The host/ driver hopped out, and greeted one:
-Hi, there. You the Warbeck chap I’m expecting ?
-That would be correct.
-Here, do lend me a hand to clear this conundrum out of the way.
Once done, he said in an unusually animated voice:
-Here, hop in, old boy, I’m driving down to the village to get the newspaper. A big news story broke last night.
Thus, The Perkin’s introduction to Freddie Forsyth (for it was he !) was not at all unlike a scene from one of the fellow’s spy thrillers. And as one waited in the mini car of the major bestselling author one glanced around at the alpine ambience of Enniskerry. If one spotted John Boorman, the fillum director who also lived in County Wicklow, crossing the Diamond, as one had done on a previous occasion, one felt the plot would be complete.
Boorman to direct a script for a fillum by Forsythe dealing with the abrupt cessation of John Paul 1:
-Death of the Thirty Day Pope.
One didn’t, as it happened, though this did not distract one whit from the immutable beauty of the capital of Deliverance country, Leinster style.
The back wall of Freddie Forsyth’s study was dominated by the framed photograph of General Chukwuemeka Odumegwu Ojukwu. He was the leader of the breakaway Republic of Biafra from 1967-1970 which led to a blood-drenched struggle with Nigeria, whose British-created ‘territorial integrity’ had been impugned, bigly.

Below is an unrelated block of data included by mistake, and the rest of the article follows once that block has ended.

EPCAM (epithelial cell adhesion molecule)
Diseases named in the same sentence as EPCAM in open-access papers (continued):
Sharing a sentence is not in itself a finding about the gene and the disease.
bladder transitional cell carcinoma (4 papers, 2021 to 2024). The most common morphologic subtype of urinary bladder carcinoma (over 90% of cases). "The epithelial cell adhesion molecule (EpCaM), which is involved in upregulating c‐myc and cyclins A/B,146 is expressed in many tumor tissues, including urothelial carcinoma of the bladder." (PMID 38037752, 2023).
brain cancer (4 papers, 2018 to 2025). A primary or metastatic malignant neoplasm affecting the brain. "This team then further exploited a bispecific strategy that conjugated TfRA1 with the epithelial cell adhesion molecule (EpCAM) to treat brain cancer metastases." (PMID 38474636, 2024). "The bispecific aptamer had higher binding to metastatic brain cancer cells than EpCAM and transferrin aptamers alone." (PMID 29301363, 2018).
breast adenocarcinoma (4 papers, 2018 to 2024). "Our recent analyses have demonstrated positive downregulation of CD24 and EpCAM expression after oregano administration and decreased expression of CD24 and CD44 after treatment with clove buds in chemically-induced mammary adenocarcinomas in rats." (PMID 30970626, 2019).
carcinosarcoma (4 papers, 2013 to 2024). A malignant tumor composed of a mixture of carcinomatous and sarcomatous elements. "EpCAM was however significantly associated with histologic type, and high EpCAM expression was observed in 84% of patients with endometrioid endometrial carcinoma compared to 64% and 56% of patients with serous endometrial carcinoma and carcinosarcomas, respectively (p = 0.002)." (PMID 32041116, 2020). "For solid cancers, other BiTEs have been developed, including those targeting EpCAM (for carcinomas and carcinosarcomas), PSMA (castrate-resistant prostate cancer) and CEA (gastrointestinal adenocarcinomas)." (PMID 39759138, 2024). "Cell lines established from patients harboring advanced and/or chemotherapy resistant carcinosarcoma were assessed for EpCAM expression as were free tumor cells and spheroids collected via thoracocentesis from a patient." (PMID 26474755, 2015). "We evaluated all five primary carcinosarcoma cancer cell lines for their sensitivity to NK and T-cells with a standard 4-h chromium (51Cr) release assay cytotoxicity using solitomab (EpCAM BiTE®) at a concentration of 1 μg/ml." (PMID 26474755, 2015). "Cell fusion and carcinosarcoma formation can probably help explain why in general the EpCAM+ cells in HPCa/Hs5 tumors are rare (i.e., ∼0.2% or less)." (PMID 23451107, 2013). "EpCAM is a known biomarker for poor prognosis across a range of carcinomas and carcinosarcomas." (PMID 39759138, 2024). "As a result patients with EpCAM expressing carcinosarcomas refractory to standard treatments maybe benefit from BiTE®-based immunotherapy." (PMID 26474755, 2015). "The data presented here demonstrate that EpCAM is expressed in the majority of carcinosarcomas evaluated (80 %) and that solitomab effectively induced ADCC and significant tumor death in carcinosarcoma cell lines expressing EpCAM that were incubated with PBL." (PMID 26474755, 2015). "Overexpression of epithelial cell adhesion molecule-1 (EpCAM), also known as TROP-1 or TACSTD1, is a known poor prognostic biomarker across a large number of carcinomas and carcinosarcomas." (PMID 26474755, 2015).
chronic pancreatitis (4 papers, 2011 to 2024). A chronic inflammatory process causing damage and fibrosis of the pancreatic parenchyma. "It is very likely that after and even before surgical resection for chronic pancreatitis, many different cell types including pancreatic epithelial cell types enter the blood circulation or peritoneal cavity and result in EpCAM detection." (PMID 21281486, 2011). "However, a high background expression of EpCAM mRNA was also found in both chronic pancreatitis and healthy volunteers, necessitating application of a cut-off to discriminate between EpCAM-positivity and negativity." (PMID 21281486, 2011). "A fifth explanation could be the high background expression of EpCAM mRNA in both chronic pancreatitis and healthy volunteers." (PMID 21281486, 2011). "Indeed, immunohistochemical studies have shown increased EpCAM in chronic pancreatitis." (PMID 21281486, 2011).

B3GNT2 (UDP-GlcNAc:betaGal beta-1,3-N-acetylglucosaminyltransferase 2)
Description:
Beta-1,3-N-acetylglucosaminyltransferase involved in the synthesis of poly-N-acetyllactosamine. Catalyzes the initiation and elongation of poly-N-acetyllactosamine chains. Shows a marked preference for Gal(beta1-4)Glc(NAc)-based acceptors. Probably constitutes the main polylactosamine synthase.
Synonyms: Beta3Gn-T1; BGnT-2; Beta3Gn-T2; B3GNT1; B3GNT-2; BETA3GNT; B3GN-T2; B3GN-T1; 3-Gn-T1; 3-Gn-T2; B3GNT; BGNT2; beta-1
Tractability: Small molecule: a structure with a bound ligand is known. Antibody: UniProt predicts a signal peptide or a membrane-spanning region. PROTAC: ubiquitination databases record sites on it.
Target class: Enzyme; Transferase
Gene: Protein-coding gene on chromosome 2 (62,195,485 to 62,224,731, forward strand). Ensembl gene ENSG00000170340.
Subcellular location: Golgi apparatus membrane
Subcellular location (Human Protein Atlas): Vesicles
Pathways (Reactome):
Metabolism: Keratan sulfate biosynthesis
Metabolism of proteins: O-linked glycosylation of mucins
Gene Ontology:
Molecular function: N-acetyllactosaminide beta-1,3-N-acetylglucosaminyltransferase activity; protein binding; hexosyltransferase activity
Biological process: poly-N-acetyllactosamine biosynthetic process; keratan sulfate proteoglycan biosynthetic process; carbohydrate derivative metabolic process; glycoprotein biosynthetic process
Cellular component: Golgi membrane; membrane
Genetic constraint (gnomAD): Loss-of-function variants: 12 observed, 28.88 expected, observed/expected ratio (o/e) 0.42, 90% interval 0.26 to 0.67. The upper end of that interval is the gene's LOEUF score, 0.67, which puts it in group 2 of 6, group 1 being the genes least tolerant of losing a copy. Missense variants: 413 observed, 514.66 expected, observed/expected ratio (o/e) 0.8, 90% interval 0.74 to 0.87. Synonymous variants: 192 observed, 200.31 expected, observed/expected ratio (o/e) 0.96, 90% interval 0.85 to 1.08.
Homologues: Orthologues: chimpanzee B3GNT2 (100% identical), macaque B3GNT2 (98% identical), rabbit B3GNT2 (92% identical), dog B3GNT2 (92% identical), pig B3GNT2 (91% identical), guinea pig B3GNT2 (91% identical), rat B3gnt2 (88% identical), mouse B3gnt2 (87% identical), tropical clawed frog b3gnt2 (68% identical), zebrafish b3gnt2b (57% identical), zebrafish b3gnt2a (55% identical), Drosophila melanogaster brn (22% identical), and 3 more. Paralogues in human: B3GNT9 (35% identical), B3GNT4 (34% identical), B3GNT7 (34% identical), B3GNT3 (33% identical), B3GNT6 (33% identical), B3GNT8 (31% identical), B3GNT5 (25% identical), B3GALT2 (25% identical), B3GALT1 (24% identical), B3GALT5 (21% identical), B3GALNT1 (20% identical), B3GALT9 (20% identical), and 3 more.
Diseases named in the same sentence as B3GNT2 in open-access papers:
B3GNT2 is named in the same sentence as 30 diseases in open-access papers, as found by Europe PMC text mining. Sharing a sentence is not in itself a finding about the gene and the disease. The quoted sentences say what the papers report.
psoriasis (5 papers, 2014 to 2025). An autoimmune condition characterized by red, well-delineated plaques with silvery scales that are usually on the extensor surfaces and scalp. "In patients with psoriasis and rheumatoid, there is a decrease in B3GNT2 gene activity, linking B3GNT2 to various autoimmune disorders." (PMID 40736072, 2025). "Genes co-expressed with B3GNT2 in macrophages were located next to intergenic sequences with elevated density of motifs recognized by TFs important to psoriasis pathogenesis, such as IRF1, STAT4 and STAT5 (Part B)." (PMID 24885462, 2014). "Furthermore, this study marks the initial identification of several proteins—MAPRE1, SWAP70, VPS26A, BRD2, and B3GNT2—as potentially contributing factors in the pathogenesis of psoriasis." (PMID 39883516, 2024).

(As one recalls, Forsyth oversaw the education of Ojukwu’s children in Ireland).
Let the Wicked Witch of Wikipedia speak:
Forsyth reported on his early activities as a journalist. His early career was spent covering French affairs and the attempted assassination of Charles de Gaulle. He had never been to what he termed “black Africa” until reporting on the Nigerian Civil War between Biafra and Nigeria as a BBC correspondent.  He was there for the first six months of 1967, but few expected the war to last very long considering the poor weaponry and preparation of the Biafrans when compared to the British-armed Nigerians. After his six months were over, however, Forsyth – eager to carry on reporting – approached the BBC to ask if he could have more time there. He noted their response:
I was told quite bluntly, then, ‘it is not our policy to cover this war.’ This was a period when the Vietnam War was front-page headlines almost every day, regarded broadly as an American cock-up, and this particularly British cock-up in Nigeria was not going to be covered. I smelt news management. I don’t like news management. So I made a private vow to myself: ‘you may, gentlemen, not be covering it, but I’m going to cover it.’ So I quit and flew out there, and stayed there for most of the next two years.